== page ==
June 15, 2013
Thanks to Kickstarter $1.7 million was raised for 381 dance projects in 2012 – an average of $4,600 per successful campaign, an amount larger than the median awards given by The Zellerbach Family Foundation’s Community Arts Program and Theatre Bay Area’s CA$H Grant program (those in the Bay Area will appreciate the frame of reference).
It’s a good size number but it made me wonder if I should take the CEO of another popular crowdfunding website’s declaration that “crowdfunding has revitalized the Arts at a time when public programs that support it are steadily dying off,” at face value.
Especially given the recent crowdfunding backlash critiquing famous and well-heeled fundraisers for raising money they don’t appear to need; and the awkwardness of giving or not giving (or not giving very much) to peers, friends, fellow artists or even family members.
The total amount of money raised through crowdfunding platforms was $2.7 billion in 2012 and includes hundreds of niche sites for inventors, entrepreneurs, museums, public schools and a non-profit working with homeless kids, but the first mover and still big dog is Kickstarter. Taking a look at the track record of projects that have raised money (or tried to) helps paint the picture of what crowdfunding does for the arts in a bit more context.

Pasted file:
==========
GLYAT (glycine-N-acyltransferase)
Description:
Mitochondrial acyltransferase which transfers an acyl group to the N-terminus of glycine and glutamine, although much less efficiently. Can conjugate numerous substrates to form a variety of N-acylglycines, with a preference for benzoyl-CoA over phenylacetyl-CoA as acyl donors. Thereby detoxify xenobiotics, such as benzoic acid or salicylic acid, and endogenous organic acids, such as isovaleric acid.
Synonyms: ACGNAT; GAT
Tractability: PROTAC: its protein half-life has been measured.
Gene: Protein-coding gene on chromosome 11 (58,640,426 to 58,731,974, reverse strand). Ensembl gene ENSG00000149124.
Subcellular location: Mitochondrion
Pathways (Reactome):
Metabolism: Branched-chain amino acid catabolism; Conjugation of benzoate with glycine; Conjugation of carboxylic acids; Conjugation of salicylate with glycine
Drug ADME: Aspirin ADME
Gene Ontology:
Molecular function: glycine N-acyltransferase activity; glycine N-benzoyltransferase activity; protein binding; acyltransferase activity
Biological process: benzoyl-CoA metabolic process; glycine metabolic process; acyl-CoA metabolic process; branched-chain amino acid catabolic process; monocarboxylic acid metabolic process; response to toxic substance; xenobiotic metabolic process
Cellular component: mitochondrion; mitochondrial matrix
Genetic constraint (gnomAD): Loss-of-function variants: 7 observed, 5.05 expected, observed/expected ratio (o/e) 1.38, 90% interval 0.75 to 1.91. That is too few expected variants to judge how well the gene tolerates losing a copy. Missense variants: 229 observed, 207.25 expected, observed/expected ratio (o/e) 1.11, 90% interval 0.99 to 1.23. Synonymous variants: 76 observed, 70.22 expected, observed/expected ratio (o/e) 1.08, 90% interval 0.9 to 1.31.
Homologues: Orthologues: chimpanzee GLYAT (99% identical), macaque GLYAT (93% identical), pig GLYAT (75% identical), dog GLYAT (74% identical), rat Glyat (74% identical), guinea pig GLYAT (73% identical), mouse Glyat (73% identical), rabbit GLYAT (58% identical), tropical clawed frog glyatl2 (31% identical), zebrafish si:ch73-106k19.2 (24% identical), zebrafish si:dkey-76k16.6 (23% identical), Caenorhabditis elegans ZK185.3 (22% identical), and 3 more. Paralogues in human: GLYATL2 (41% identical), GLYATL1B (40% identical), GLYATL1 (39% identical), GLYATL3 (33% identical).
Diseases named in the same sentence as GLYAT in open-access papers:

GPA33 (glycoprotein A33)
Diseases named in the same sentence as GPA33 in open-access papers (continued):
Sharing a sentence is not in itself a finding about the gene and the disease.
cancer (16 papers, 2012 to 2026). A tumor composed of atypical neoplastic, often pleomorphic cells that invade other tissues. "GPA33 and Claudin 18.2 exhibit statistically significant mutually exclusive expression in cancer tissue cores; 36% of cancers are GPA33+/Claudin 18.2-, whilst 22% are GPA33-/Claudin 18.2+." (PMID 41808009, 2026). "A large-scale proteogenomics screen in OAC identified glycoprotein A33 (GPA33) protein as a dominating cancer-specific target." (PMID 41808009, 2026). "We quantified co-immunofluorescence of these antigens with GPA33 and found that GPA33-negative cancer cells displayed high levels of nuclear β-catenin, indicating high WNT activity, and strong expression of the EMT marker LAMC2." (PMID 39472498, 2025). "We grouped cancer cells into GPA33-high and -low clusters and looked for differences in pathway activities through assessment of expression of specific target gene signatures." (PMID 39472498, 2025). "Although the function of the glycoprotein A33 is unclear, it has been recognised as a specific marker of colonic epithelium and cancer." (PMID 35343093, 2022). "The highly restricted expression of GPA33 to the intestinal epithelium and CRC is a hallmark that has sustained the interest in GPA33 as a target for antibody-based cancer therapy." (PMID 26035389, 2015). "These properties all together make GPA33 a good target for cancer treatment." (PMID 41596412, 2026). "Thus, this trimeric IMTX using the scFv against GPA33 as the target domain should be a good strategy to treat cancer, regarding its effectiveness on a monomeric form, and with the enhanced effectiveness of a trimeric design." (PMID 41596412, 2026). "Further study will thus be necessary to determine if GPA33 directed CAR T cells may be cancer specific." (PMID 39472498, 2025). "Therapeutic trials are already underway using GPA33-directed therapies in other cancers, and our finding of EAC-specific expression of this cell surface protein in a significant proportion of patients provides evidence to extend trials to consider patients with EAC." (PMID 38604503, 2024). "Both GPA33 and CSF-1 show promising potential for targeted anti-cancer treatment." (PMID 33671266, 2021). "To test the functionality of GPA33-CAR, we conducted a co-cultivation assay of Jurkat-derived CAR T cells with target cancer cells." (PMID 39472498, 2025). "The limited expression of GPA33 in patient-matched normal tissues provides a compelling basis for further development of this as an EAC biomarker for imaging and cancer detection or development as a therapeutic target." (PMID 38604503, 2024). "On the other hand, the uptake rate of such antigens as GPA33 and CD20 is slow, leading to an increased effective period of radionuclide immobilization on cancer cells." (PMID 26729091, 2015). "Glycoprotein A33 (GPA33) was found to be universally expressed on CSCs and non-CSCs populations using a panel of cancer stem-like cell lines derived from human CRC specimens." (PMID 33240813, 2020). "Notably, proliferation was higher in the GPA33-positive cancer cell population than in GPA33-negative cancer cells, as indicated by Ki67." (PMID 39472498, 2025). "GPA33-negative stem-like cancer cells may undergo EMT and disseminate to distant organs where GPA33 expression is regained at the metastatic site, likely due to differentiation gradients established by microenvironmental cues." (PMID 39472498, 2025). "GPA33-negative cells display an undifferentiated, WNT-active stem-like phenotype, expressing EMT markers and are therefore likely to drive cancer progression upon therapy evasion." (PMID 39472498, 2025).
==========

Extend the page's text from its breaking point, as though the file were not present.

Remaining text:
Looking at Kickstarter’s stats we know that of that $2.7 billion crowdfunding pie $320 million (12%) was raised through this one platform alone.
$83 million (25%) of that was raised for Gaming projects; $57 million for Film/Video (yes, this includes the Zach Braff project) and $50 million for Design these top three account for 60% of the money raised on Kickstarter.
5,000 music projects met their fundraising goal on Kickstarter, representing 30% of all completed projects, though the music category as a whole pulled in $34 million or 11% of the total money raised.
And, to finally put things in perspective, the $1.7 million raised for Dance projects on Kickstarter makes it the smallest of the platform’s 13 categories, and Dance had the fewest number of average donors per project (62).
But dancers take heart!
74% of dance projects were successfully funded. That’s the highest rate among Kickstarter categories, and quite remarkable given that only 43% of campaigns launched reach their goal.
So, I’m not sure all the data is in to substantiate the claim that crowdfunding has revitalized the arts as public support for it has declined, but at least there is some evidence that choreographers know a thing or two about setting achievable goals.